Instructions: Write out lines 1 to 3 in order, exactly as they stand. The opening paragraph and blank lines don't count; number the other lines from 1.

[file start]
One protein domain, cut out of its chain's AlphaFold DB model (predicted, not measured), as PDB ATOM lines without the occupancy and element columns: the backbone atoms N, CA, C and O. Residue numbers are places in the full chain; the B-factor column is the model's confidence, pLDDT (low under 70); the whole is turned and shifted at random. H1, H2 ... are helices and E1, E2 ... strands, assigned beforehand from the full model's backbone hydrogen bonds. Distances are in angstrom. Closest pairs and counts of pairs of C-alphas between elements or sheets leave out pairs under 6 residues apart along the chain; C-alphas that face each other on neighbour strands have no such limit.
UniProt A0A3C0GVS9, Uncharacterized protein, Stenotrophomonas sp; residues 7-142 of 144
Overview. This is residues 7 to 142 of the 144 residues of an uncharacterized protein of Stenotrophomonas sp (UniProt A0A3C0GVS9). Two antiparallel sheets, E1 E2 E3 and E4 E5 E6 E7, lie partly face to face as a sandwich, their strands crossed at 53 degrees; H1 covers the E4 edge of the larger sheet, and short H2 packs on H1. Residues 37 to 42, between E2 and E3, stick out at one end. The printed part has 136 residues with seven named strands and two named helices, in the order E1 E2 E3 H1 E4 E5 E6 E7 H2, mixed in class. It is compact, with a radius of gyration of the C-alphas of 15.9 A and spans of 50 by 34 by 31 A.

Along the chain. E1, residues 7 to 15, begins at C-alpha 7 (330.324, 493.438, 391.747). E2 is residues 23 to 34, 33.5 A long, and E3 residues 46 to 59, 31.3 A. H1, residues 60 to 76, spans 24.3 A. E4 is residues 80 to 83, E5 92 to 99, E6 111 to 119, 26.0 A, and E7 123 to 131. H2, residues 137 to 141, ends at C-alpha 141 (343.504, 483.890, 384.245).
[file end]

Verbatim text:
UniProt A0A3C0GVS9, Uncharacterized protein, Stenotrophomonas sp; residues 7-142 of 144
Overview. This is residues 7 to 142 of the 144 residues of an uncharacterized protein of Stenotrophomonas sp (UniProt A0A3C0GVS9). Two antiparallel sheets, E1 E2 E3 and E4 E5 E6 E7, lie partly face to face as a sandwich, their strands crossed at 53 degrees; H1 covers the E4 edge of the larger sheet, and short H2 packs on H1. Residues 37 to 42, between E2 and E3, stick out at one end. The printed part has 136 residues with seven named strands and two named helices, in the order E1 E2 E3 H1 E4 E5 E6 E7 H2, mixed in class. It is compact, with a radius of gyration of the C-alphas of 15.9 A and spans of 50 by 34 by 31 A.

Along the chain. E1, residues 7 to 15, begins at C-alpha 7 (330.324, 493.438, 391.747). E2 is residues 23 to 34, 33.5 A long, and E3 residues 46 to 59, 31.3 A. H1, residues 60 to 76, spans 24.3 A. E4 is residues 80 to 83, E5 92 to 99, E6 111 to 119, 26.0 A, and E7 123 to 131. H2, residues 137 to 141, ends at C-alpha 141 (343.504, 483.890, 384.245).